Published Apr 21, 2023
Klingon on the Bridge
Star Trek has demonstrated those who began as antagonists can be welcomed into the Federation and Starfleet as allies later.
By Avery Kaplan
In Star Trek: The Original Series, Captain James T. Kirk and the crew of the U.S.S. Enterprise face several recurring antagonists, including the Klingon Empire. First introduced in the first season episode, “Errand of Mercy,” Klingons often serve as the antagonists of Starfleet and the Federation of Planets in the subsequent original crew movies.
But thanks to the vantage point offered by the larger Star Trek story, we can see how these enemies will eventually become friends. One hundred years after TOS, in Star Trek: The Next Generation, the Klingon Empire is no longer the enemy of the Federation — they are allies. To drive this point home, there’s even a Klingon on the Bridge of the flagship U.S.S. Enterprise-D. Beginning with the very first episode, “Encounter at Farpoint,” Worf is present on Bridge duty.
How would Kirk and his crew react to knowing a Klingon is part of the flagship Bridge crew? Given the misgivings Kirk has about inviting Klingons over for dinner in Star Trek VI: The Undiscovered Country, one has to imagine, not that well! But Worf being appointed a member of the Enterprise-D’s Bridge crew demonstrates one of the most important recurring themes of Star Trek — while we may believe a certain demographic is our sworn enemy at one point of history, these antagonistic relationships will eventually degrade.
Klingon on the Bridge
In Star Trek: Creator: The Authorized Biography of Gene Roddenberry by David Alexander, a letter written by Gene Roddenberry to his friend, a Paramount executive, expressed his concern that, over the course of the first three Star Trek movies, “many people” began to develop an erroneous perception of the Klingons as the “bad guys.” Roddenberry wrote that he had received letters from “the most respected of fans and SF writers, their concern being Star Trek seemed to be deteriorating into a two-dimensional ‘good guys vs bad guys’ space opera.”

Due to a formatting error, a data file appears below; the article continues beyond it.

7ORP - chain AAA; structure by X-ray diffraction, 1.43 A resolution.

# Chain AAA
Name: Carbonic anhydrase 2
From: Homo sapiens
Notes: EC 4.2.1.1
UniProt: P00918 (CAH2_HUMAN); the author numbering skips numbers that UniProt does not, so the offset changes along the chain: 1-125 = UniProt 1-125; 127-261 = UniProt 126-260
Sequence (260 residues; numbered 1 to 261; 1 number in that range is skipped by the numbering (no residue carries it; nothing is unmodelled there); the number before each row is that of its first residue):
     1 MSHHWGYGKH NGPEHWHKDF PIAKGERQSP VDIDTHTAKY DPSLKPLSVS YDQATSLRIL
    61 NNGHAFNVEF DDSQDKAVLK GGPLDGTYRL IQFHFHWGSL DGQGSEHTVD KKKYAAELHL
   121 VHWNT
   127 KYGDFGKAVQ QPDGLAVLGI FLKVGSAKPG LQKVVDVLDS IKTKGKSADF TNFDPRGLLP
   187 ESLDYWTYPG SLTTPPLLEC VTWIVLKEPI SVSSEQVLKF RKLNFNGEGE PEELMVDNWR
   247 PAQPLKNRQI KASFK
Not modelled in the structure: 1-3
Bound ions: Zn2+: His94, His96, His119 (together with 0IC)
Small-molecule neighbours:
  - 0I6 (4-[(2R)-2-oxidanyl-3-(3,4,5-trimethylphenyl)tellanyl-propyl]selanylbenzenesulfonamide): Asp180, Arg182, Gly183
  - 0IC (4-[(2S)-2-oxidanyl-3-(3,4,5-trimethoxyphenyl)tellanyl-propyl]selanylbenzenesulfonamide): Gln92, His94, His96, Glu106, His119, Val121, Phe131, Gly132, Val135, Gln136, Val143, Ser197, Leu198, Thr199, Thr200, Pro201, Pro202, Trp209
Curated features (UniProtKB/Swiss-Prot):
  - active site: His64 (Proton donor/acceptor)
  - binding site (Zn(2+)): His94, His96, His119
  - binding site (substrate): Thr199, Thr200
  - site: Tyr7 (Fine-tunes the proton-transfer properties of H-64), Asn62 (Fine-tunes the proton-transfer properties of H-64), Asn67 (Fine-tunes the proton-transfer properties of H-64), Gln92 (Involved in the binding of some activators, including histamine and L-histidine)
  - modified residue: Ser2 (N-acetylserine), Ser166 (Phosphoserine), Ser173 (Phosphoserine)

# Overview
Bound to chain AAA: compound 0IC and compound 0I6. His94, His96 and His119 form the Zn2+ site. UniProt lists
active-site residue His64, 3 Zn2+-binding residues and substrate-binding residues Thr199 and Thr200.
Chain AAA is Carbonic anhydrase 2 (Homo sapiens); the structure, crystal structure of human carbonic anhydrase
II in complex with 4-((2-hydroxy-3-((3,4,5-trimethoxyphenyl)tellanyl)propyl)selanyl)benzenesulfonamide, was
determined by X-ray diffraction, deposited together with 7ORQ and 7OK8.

To remedy this, and dispel any further “outdated preoccupation with the Klingons,” an effective method of eradicating an enemy was deployed — making them a friend. When The Next Generation arrived, the premiere episode featured a Bridge crew that includes Worf, the first Klingon to serve in Starfleet.
When considered in the context of how difficult it was for Kirk and his crew to even accept the presence of Klingons on the Enterprise in The Undiscovered Country, the significance of the fact that Worf is a member of the “inner circle” comprised by the Bridge crew of the Enterprise-D becomes clear.
The Klingon Empire no long plays the role of “antagonistic aliens” when they face Picard and his crew over the course of TNG. In fact, the first officer of the Enterprise-D, William Riker even participates in an officer exchange program to foster better understanding between the Klingons and the Federation in the episode “A Matter of Honor.”